mardi, juillet 06, 2010

Spain: Changes to the criminal prosecution of parallel imports

Changes to the criminal prosecution of parallel imports

Contributed by Grau & Angulo


On June 23 2010 Act 5/2010, which amends the Criminal Code, was published in the Official State Gazette.

Among other relevant amendments, this act revises Article 274 of the Criminal Code (which defines trademark infringements as a crime) by excluding from its scope of application unathorized imports of genuine products from outside the European Union.

Since October 1 2004, parallel imports have constituted a criminal offence in Spain. Indeed, since the reform instituted by Act 15/2003, Article 274 of the Criminal Code was amended (among other amendments) in the following terms:

"Likewise, in the same penalties (from 6 months to 2 years of prison and from 12 months to 24 months of fine) shall incur on those who intentionally import these products (products which according to the previous paragraph -reproduce, imitate, modify or in any other way use- a trademark identical or confusingly similar with a registered one) without said consent (referring to the trademark holder's consent) both these products have a licit or illicit origin in their country of origin; notwithstanding the foregoing, the import of these products from an EU State will not be punishable when products have been purchased directly from the holder of the trademark in that state or with his consent."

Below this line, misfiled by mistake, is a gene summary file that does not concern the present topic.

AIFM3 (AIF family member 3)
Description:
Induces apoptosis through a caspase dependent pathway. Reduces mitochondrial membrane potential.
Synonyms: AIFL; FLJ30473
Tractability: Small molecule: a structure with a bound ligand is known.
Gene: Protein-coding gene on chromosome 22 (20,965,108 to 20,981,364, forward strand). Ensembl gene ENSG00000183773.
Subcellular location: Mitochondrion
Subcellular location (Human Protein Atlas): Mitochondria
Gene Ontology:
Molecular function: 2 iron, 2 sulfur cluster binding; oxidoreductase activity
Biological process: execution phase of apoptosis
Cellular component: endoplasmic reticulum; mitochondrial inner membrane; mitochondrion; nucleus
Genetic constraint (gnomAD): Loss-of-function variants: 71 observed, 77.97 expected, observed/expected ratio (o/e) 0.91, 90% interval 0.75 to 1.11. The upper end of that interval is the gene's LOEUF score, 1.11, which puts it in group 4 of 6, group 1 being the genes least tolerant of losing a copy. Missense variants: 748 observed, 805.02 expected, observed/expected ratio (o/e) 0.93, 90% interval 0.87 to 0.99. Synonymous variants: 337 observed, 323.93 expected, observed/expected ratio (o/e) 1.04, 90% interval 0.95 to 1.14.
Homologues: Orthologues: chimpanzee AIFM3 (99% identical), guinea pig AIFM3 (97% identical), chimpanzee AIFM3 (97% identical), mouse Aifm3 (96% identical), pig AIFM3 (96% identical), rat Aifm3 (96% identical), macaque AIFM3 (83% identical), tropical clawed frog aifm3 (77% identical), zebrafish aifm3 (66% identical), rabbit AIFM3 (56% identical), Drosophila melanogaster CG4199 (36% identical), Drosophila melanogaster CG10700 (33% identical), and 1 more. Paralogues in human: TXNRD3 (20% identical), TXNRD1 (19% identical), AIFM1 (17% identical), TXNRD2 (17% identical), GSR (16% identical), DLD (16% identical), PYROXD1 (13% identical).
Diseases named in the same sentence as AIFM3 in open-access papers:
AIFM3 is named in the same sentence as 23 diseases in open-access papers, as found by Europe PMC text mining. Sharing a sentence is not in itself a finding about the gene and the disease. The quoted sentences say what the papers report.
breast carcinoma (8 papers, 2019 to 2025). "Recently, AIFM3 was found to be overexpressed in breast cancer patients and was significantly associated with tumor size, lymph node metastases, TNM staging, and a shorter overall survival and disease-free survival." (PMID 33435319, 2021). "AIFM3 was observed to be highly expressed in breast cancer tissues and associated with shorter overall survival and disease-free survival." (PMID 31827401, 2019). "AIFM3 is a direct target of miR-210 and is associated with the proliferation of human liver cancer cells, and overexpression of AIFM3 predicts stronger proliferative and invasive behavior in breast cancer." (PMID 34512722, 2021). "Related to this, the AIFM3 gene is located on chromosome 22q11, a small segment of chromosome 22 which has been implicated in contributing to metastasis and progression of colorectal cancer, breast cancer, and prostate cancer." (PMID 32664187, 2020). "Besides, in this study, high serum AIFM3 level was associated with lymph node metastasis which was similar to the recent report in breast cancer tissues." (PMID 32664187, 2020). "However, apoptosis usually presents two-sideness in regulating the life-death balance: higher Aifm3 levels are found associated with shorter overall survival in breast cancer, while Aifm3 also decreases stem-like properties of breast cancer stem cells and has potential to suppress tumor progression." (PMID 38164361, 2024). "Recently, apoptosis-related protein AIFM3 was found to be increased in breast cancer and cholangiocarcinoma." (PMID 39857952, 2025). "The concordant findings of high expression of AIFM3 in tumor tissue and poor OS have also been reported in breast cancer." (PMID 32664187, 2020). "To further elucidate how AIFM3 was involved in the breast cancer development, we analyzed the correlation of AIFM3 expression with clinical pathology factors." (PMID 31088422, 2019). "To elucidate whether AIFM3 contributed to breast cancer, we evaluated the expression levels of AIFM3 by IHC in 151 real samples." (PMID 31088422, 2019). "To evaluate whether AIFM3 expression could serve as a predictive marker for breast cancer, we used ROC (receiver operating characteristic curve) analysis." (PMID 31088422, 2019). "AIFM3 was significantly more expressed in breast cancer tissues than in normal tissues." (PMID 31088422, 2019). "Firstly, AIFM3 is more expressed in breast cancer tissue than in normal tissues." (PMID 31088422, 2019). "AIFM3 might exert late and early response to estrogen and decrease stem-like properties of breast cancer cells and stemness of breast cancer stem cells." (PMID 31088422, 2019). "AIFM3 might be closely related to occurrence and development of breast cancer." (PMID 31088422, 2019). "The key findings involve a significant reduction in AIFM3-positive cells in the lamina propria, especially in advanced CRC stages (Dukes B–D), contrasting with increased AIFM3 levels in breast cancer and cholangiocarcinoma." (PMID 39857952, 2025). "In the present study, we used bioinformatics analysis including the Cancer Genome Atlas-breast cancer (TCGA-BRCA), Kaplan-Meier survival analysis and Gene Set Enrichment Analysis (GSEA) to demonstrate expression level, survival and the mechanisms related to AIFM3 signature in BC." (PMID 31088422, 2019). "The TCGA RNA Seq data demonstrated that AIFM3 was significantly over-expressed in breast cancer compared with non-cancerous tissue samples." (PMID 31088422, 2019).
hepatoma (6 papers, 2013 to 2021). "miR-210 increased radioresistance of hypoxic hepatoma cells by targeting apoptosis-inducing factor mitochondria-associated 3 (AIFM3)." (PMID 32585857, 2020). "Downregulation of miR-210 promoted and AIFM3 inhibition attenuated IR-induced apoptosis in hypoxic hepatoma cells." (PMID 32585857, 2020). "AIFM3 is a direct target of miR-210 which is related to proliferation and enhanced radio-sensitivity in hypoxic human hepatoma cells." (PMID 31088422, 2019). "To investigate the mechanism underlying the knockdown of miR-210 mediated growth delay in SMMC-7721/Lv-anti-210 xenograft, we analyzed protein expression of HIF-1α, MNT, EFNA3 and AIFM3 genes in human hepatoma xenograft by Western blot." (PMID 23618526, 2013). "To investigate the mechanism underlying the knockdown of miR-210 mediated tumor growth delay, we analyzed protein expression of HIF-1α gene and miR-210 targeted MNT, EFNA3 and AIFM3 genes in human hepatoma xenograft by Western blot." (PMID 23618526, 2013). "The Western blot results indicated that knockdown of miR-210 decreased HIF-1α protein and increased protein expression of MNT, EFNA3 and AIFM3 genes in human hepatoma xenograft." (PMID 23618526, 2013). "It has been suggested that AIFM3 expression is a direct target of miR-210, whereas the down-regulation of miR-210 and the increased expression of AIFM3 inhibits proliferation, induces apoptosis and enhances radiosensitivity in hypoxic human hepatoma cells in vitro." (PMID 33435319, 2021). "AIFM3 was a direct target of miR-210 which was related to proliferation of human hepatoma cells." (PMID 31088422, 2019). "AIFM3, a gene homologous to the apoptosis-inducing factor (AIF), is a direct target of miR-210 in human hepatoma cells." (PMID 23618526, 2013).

As a result of the latest reforms, the above paragraph has been removed from Article 274, which has been reduced to the following sentence: "Likewise, in the same penalties (from 6 months to 2 years of prison and from 12 months to 24 months of fine) shall incur on those who import these products".

Consequently, only the import of counterfeit products will be considered a criminal offence.

This relevant amendment will come into force on December 23 2010.

In the years during which imports of grey products constituted a criminal offence, the Spanish appellate courts issued few rulings on the subject, and those decisions which were issued were contradictory.